“It’s not subtext…”

I try to stay open to signs from the Universe about what I should be writing next. Sometimes, the messages are easily explained as my subconscious picking up on things in my environment, and saying, “Please? May we please play with this story now?” This phenomenon is currently manifesting as me noticing motorcycles. The particular type I walk past at least once a week happens to have the same design as the hero’s motorcycle in my current full-length novel project. I can’t even call this a coincidence. It’s summer. People are riding motorcycles more often.

But then there are the things that are more difficult to explain.

A few years ago, I bought a tablet to help with my writing. The store didn’t have a purple cover available for it (the horror!), so I went with a pretty lime green. A few weeks later, a friend gave me a birthday present in a plain bag that was exactly the same color. I paused, and said, “Whatever is in that bag is important.”

Inside the bag was a heavily decorated box that held little sheets of paper printed with an elaborate Victorian design along with a journal covered in pictures of Paris. The box had the letter “D” on it, for which my friend apologized since it didn’t match my initials, but she said it made her think of me for some reason. This friend was helping me learn Mandarin and usually gave me gifts matching that interest. She said, “I just had a feeling that I needed to get this journal instead.”

She had no idea that the story I was playing around with at that time held its roots in France, that the hero’s first initial was ‘D’, and that the box with those sheets of paper looked like something he would absolutely have sitting on his desk. I had no intention of turning that story into a novel until her birthday present slapped me in the face and said, “Get serious about this. You’re onto something.”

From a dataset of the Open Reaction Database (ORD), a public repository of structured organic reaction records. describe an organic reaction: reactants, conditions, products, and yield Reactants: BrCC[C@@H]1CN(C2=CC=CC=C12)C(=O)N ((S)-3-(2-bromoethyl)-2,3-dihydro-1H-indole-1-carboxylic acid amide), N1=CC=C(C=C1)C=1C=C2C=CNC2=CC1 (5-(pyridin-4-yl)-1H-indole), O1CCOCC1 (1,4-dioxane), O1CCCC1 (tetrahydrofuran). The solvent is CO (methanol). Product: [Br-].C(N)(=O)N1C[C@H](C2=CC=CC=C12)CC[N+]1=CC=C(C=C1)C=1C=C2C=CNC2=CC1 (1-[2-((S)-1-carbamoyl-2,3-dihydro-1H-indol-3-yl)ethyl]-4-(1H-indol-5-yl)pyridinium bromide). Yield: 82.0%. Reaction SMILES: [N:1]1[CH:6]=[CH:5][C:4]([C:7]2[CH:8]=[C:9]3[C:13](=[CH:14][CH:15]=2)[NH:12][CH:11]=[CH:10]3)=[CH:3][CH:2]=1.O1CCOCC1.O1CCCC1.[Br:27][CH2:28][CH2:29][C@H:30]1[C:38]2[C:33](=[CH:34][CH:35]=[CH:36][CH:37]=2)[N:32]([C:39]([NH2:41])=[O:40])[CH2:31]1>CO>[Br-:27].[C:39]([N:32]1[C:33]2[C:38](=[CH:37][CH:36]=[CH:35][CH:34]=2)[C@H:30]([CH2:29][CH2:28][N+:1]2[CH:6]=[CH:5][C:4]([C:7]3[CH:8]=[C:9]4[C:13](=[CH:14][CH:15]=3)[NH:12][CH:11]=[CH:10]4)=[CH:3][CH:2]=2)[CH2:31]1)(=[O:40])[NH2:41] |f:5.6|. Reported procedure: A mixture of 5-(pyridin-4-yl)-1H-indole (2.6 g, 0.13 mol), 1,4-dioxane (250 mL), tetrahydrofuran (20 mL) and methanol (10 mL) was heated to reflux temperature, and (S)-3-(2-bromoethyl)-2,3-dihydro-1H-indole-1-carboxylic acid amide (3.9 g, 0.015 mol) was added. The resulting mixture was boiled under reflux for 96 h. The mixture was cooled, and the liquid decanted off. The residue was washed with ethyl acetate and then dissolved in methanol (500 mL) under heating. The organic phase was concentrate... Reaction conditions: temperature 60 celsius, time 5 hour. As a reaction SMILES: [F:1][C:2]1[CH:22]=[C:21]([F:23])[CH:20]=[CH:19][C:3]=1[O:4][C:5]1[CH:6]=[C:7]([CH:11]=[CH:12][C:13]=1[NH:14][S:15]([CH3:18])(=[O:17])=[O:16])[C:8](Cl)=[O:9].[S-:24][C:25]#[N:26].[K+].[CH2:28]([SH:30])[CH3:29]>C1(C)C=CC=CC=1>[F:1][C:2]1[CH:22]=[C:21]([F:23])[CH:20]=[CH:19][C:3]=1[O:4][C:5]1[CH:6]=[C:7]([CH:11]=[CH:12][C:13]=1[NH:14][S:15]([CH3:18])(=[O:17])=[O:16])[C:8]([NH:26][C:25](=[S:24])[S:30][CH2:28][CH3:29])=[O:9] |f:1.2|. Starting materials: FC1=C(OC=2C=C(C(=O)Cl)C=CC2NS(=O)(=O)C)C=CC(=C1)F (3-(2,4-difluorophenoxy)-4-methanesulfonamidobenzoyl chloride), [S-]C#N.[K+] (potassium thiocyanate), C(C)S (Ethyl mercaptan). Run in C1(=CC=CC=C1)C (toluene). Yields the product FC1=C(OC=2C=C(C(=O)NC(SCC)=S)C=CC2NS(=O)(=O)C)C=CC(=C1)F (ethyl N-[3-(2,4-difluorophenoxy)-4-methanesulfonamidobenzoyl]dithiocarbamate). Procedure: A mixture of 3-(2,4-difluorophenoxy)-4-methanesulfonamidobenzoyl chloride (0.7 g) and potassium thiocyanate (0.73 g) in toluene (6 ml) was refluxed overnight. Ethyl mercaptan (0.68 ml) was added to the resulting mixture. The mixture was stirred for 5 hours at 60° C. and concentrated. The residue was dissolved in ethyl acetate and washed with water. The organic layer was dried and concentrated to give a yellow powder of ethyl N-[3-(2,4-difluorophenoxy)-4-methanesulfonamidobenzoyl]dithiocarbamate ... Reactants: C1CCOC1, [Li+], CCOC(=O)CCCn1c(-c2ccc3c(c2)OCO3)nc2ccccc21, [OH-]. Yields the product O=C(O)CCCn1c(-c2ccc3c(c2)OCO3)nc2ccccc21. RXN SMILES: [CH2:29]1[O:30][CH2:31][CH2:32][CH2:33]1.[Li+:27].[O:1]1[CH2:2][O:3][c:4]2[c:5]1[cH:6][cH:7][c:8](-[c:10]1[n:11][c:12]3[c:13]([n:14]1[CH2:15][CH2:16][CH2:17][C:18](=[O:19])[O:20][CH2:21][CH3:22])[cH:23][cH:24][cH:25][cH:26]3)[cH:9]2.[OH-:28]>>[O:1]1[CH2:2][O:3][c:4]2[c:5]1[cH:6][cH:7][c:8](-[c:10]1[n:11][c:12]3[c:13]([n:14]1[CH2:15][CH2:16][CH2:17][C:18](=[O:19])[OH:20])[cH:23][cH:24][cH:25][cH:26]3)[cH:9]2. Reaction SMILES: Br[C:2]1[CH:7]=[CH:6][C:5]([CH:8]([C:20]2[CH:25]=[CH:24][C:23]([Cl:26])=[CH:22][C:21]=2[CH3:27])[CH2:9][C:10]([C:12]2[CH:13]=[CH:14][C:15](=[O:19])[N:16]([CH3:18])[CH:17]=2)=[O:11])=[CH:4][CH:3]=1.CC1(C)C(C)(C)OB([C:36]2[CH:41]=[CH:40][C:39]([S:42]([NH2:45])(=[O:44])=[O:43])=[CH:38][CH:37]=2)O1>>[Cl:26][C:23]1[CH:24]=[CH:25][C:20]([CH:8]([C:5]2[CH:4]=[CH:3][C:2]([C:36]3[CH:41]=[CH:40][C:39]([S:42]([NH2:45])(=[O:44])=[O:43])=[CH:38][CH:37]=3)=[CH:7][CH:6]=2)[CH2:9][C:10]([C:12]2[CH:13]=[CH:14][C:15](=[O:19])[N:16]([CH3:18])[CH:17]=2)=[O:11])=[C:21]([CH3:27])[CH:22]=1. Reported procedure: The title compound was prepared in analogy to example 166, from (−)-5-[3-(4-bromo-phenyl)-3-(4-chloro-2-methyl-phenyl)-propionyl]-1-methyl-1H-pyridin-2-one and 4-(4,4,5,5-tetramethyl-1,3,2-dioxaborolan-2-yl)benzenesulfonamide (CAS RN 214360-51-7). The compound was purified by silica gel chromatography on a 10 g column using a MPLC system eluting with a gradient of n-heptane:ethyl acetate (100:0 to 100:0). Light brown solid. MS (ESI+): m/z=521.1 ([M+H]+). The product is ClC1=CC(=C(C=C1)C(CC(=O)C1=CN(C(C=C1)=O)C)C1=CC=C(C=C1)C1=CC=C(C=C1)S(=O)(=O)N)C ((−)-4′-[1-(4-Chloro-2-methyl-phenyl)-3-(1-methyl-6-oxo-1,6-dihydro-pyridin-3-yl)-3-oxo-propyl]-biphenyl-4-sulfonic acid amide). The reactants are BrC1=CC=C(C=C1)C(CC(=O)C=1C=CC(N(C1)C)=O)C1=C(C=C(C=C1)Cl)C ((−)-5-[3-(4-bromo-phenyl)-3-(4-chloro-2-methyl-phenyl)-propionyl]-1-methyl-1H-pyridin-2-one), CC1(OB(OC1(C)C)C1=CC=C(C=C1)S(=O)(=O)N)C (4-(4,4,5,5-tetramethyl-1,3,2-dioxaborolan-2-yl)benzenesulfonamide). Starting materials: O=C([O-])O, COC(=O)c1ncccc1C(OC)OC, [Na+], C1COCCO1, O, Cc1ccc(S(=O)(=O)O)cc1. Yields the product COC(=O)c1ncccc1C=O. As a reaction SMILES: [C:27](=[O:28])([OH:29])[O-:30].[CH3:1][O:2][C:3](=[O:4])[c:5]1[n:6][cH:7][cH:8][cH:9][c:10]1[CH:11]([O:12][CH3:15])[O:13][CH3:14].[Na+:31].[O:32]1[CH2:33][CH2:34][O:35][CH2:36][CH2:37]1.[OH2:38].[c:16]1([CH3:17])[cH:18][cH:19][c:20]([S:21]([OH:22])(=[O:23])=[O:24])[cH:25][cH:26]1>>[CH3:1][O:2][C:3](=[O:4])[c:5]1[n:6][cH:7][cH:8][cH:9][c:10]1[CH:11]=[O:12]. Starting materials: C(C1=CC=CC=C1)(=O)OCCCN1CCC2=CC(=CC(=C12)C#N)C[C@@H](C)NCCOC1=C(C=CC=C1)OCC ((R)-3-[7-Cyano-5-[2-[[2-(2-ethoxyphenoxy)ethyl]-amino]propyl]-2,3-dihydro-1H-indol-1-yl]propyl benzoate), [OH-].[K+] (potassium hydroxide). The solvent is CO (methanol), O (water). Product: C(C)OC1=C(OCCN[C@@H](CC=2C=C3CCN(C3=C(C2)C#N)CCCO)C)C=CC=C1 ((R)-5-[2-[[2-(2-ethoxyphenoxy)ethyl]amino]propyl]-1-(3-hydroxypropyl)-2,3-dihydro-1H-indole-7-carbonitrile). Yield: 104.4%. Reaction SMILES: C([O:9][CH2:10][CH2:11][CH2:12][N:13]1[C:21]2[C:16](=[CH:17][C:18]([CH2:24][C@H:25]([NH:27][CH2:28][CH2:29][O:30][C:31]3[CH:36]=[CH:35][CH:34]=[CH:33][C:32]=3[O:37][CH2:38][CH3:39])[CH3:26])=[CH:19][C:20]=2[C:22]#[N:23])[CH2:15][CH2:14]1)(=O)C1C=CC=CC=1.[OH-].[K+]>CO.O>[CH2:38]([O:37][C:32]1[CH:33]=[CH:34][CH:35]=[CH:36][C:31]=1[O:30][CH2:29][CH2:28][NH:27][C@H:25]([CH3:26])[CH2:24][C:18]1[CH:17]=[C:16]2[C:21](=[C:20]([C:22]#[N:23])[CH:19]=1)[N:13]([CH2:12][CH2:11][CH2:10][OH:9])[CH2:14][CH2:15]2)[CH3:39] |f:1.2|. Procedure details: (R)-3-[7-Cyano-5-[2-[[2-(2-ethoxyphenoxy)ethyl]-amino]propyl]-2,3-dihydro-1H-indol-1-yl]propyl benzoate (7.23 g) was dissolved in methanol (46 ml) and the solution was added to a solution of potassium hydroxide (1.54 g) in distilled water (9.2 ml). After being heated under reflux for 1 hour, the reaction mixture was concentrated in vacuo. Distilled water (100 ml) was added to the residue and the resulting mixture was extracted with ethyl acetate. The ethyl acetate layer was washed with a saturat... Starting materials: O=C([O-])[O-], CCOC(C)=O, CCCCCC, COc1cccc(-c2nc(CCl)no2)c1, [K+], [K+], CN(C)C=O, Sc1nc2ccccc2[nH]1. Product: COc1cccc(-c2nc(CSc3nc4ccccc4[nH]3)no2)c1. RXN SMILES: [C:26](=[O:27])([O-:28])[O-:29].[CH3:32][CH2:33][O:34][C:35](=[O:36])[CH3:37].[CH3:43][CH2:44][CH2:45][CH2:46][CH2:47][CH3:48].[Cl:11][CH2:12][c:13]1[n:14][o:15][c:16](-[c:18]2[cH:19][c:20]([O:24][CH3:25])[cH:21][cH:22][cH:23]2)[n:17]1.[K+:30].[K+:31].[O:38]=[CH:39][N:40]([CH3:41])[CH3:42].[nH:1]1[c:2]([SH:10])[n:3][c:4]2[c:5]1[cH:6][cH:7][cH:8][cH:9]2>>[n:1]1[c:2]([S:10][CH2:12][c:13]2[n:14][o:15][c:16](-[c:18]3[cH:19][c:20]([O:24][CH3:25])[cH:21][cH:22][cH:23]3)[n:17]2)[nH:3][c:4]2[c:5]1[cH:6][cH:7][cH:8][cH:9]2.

That box of little papers sat next to me the entire time I was writing the book and I used the journal for my notes on the project. In the darkest moment, when I was thinking about walking away from the story, that same friend emailed me out of the blue with an uplifting message that kept me going. “I saw this article and thought of you…” (I’ve said it before, and I’ll keep saying it: Thank you, S!).

More recently, at the exact moment I was thinking, “I don’t want to work on x project [with the motorcycle] right now,” I drove past the heroine’s van. This is not a common vehicle. This is not something that can be attributed to the weather or my subconscious. I was on a sleepy side street quite by happenstance, and there it was. A beat-up VW van from the sixties whose sides were more rust than paint.

I rarely see these VW vans anymore. I have never seen one in such crappy condition (no offense to the owners). It was absolutely perfect, as if the heroine had driven out of my imagination and parked it right there for me to see. I had been ignoring the little things pointing me to this story, the voice of intuition telling me there is even a market for it once it’s polished. But this? This I couldn’t ignore.

The Universe is talking to me in ALL CAPS. When that happens, it is imperative that I stop, listen, and get to writing.

Have you ever noticed signs pointing you to write a particular story? Tell me about it in the comments!

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USA Today Bestselling author of Paranormal and Science Fiction Romance — sometimes in the same book!

2 thoughts on ““It’s not subtext…”

  1. I can relate to your story.

    I write solely off my life experiences. Recently the universe has been screaming at me to write more about a recent encounter I had with an 85 year old man who is one if not the wisest person I have ever met. Here’s to the universe and LISTENING to it 🙂


    1. I can very happily say I do not stick with my life experiences in my writing (there are spider-headed zombies in my current novel). I do notice that my life tends to run more smoothly when I pay attention to messages like seeing that van and, most importantly, take action!

      Thanks for the comment!

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